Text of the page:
The eyes are not here
There are no eyes here
In this valley of dying stars
In this hollow valley
This broken jaw of our lost kingdoms
In this last of meeting places
We grope together
And avoid speech
Gathered on this beach of the tumid river…
-T. S. Eliot, The Hollow Men
The recent demise of self-exiled Indian artist M. F. Husain raises some blazing questions about freedom, society and artistic expression. It’s time we halted and deliberated over the moral vigilantism and intolerant “hollow valley” we live in. It’s time to rail against the “broken jaw” of those who crouched under the conveniently contorted definition of cultural values, proclaim themselves to be its guardians and leave people bereft of their freedom of speech and expression.
Husain’s journey as an artist is usually said to have started in 1936 in Bombay when he began painting cinema boardings. The next landmark for Husain was in 1948 when F. N. Souza invited him to become a member of the Bombay Progressives. Husain’s work is significant for the way it chronicles India’s nascent nationhood and modernization and threads its narrative into Indian mythological traditions. Indigenous motifs like horses, birds, elephants, village women, reverberate through his work alongside figures like Gandhi, Mother Teresa and themes such as “The Mahabharata,” “Ramayana,” and the British Raj. In 1996 the fundamentalist axe struck down upon the artist’s work. His paintings of Saraswati in the nude, Draupadi with her body stretched across the chaupad (the game of dice in Mahabharata) and geographically mapping of the country on the body of a nude woman (titled “Bharat Mata” by the gallery displaying the work). After facing violent vandalism of his work and struggling with legal battles of censorship, Husain left the country on a self-imposed exile. He died in exile, putting to shame the government that pretended “there are no eyes here” as well as the sections of society that either “avoid speech” or spit out hate speeches.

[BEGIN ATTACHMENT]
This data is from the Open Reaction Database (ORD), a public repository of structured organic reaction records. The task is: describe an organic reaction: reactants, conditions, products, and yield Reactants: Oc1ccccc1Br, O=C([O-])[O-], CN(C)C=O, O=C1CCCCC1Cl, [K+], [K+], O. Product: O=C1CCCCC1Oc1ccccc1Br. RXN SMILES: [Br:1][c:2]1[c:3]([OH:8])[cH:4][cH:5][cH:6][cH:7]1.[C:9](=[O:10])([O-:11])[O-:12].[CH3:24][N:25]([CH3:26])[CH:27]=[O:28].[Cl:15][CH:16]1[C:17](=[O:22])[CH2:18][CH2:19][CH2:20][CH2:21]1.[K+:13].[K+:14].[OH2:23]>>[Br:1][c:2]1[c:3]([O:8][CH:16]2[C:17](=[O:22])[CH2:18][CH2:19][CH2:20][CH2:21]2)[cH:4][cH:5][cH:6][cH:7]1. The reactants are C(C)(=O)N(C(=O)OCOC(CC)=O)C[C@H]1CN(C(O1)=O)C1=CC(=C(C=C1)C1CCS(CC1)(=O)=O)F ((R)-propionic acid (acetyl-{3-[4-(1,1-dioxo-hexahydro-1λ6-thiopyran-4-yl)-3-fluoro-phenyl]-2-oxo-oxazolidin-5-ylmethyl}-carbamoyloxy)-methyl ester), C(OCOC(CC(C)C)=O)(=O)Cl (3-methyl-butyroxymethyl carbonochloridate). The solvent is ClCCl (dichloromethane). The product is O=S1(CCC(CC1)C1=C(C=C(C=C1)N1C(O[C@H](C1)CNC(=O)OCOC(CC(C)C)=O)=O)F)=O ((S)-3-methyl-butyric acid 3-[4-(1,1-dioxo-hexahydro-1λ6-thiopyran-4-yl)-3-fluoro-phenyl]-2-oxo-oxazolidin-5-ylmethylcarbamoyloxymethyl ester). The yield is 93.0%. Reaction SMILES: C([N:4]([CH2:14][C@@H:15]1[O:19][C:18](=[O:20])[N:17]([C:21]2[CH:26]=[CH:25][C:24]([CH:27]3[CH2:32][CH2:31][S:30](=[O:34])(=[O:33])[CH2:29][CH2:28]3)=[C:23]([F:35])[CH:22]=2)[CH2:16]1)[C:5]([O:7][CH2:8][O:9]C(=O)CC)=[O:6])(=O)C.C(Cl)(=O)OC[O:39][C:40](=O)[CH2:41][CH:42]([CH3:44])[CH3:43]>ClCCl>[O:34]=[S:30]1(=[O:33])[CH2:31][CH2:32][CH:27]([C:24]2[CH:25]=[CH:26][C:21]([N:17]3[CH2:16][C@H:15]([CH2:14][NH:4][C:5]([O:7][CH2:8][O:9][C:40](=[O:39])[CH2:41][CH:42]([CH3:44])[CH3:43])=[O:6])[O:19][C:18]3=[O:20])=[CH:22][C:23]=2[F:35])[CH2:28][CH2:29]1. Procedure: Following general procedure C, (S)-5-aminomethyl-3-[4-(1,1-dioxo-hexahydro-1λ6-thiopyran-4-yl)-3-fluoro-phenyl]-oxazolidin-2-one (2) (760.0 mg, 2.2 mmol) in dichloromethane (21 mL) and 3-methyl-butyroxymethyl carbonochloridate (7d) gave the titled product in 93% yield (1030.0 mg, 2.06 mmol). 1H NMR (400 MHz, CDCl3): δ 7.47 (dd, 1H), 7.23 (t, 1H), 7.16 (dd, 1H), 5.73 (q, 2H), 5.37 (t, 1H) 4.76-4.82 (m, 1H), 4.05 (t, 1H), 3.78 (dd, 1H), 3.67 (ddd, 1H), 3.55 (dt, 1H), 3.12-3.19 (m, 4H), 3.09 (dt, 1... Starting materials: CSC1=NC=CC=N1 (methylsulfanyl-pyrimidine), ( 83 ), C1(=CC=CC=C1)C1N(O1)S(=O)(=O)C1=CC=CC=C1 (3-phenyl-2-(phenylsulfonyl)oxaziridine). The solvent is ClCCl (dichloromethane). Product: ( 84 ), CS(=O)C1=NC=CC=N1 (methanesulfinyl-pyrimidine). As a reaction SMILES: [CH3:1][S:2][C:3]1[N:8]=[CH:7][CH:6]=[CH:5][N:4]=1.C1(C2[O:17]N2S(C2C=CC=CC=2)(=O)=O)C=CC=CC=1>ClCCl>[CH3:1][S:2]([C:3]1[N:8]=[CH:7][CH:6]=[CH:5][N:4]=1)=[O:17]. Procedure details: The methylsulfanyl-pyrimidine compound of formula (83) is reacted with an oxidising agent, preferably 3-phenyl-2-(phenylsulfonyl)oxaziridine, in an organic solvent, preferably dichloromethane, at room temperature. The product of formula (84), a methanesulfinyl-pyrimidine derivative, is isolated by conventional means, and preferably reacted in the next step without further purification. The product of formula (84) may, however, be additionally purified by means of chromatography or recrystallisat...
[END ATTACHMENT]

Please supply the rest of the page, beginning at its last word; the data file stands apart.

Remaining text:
Whether it be the raiding of F. N. Souza’s house by the police for “obscene drawings” (1949) or the confiscation of Akbar Padamsee’s painting of a naked couple on charges of obscenity or attacks on Surendran Nair for his depiction of Icarus on the Ashoka pillar (titled An Actor rehearsing the interior monologue of Icarus) on grounds of disrespect towards a national symbol, or an art student of M. S. University, Baroda, S. Chandramohan being charged for “inciting religious enmity” and “hurting religious sensibility” through his subversive artwork – all acts of censorship work to discipline society into shutting their minds to analytical thinking.
M. F. Husain was indeed an iconic figure in the way he portrayed the encounter of modern India and its mythology and indigenous day-to-day life. As we sing a eulogy to the barefoot artist with a slender long paintbrush in his hand we must simultaneously question the role of an artist in society where intolerance is on its rise. The artists must not accept the dictates of moral policing and censorship and must in fact explore contested terrains to help create debate, new ideas and new languages. While, we for our part must not allow our world to turn into a ‘valley of dying stars’ and sensitize ourselves to the responsibility of art perception, to keep our questioning spirit alive.
Note: This article first appeared @ArtSlant.